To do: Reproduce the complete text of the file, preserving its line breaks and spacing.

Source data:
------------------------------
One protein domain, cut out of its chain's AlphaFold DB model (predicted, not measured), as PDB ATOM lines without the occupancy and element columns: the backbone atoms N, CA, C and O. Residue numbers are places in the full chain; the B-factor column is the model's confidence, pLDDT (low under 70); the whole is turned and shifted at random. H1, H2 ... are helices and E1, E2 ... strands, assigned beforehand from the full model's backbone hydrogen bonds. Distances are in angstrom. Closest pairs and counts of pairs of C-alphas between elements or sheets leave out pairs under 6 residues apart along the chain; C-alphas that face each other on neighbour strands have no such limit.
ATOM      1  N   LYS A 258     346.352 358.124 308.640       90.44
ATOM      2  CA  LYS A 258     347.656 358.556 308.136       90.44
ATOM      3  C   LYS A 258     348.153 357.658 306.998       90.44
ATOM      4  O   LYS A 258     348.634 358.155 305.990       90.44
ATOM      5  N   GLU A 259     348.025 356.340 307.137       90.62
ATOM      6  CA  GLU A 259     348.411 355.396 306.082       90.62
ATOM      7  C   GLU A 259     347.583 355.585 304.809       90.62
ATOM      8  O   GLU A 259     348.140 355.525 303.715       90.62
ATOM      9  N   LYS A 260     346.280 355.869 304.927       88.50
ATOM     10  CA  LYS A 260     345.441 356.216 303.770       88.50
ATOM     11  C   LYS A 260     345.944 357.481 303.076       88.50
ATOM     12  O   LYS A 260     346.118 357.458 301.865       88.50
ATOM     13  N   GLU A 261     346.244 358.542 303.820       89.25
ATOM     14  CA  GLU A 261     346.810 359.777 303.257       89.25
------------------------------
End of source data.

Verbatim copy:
One protein domain, cut out of its chain's AlphaFold DB model (predicted, not measured), as PDB ATOM lines without the occupancy and element columns: the backbone atoms N, CA, C and O. Residue numbers are places in the full chain; the B-factor column is the model's confidence, pLDDT (low under 70); the whole is turned and shifted at random. H1, H2 ... are helices and E1, E2 ... strands, assigned beforehand from the full model's backbone hydrogen bonds. Distances are in angstrom. Closest pairs and counts of pairs of C-alphas between elements or sheets leave out pairs under 6 residues apart along the chain; C-alphas that face each other on neighbour strands have no such limit.
ATOM      1  N   LYS A 258     346.352 358.124 308.640       90.44
ATOM      2  CA  LYS A 258     347.656 358.556 308.136       90.44
ATOM      3  C   LYS A 258     348.153 357.658 306.998       90.44
ATOM      4  O   LYS A 258     348.634 358.155 305.990       90.44
ATOM      5  N   GLU A 259     348.025 356.340 307.137       90.62
ATOM      6  CA  GLU A 259     348.411 355.396 306.082       90.62
ATOM      7  C   GLU A 259     347.583 355.585 304.809       90.62
ATOM      8  O   GLU A 259     348.140 355.525 303.715       90.62
ATOM      9  N   LYS A 260     346.280 355.869 304.927       88.50
ATOM     10  CA  LYS A 260     345.441 356.216 303.770       88.50
ATOM     11  C   LYS A 260     345.944 357.481 303.076       88.50
ATOM     12  O   LYS A 260     346.118 357.458 301.865       88.50
ATOM     13  N   GLU A 261     346.244 358.542 303.820       89.25
ATOM     14  CA  GLU A 261     346.810 359.777 303.257       89.25